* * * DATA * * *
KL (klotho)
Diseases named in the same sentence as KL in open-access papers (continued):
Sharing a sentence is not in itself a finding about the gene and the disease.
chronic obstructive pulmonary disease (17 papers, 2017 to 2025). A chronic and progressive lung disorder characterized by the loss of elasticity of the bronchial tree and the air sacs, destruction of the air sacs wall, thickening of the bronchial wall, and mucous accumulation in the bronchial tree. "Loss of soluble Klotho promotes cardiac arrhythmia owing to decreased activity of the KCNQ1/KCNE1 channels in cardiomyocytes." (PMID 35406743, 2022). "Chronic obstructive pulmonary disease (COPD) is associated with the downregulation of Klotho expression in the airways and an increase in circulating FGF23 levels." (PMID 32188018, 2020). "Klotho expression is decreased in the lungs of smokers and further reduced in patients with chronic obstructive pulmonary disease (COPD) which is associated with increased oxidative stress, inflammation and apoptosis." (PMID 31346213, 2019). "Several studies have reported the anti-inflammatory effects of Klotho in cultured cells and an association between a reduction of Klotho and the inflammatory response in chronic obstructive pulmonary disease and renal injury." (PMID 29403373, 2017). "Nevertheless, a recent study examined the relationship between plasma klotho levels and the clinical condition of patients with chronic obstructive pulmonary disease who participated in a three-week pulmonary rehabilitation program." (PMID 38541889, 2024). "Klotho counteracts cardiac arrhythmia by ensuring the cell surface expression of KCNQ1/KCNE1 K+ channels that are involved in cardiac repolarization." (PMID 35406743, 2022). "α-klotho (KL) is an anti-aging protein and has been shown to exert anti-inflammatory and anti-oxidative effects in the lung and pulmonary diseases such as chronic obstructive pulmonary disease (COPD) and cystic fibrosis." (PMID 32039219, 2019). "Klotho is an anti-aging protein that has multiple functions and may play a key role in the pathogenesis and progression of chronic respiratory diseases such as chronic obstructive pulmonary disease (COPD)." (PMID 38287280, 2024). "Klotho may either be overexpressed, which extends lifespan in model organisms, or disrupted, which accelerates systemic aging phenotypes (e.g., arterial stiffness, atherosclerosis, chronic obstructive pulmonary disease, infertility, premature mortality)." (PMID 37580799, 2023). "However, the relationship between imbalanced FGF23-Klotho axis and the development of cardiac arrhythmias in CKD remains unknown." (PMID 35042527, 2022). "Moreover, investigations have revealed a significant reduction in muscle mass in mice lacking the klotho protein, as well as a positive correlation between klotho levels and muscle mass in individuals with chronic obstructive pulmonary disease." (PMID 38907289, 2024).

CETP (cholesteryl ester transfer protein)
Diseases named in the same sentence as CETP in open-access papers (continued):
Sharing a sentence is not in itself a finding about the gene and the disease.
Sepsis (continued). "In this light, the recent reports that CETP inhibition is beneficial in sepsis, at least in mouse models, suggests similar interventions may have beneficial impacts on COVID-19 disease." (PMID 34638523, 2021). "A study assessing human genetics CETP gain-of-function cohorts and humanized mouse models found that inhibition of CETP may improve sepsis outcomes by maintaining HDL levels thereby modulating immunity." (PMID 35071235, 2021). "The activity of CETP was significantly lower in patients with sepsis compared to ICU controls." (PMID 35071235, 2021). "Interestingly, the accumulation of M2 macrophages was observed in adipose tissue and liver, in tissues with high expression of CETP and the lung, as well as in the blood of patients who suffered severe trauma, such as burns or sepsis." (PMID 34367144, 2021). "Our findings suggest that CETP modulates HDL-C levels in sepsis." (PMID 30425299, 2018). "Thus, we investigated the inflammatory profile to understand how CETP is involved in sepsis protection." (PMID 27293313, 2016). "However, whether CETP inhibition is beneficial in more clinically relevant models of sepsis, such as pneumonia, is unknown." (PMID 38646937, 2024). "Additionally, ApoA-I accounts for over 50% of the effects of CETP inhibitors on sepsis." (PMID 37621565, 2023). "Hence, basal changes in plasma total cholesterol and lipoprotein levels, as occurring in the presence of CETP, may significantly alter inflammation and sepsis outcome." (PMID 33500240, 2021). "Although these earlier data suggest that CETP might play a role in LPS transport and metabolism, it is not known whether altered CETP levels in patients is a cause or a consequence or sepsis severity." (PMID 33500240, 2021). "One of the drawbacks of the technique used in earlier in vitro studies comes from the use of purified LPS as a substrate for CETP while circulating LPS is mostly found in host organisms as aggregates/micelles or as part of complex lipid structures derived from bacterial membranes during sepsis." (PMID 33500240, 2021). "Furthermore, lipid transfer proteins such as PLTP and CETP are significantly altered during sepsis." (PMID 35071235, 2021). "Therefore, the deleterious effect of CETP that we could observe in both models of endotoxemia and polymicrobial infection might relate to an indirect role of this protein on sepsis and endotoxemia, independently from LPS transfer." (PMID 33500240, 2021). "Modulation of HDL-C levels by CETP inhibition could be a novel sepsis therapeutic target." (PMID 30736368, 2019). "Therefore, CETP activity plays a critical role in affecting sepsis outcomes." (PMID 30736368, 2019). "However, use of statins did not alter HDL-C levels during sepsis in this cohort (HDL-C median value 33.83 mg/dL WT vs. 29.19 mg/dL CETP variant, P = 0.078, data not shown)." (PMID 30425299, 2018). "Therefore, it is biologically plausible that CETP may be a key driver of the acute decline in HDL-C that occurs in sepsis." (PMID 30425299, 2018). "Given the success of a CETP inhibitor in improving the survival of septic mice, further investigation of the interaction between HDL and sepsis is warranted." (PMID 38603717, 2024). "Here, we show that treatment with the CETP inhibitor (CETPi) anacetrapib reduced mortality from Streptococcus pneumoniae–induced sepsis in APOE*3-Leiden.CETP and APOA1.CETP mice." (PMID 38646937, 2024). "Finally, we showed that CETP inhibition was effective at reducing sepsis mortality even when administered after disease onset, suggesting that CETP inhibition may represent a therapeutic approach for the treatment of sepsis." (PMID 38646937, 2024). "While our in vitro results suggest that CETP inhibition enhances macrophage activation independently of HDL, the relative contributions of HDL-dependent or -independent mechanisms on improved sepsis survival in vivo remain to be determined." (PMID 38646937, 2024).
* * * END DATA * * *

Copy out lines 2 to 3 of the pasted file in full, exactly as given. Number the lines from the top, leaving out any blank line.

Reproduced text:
Diseases named in the same sentence as KL in open-access papers (continued):
Sharing a sentence is not in itself a finding about the gene and the disease.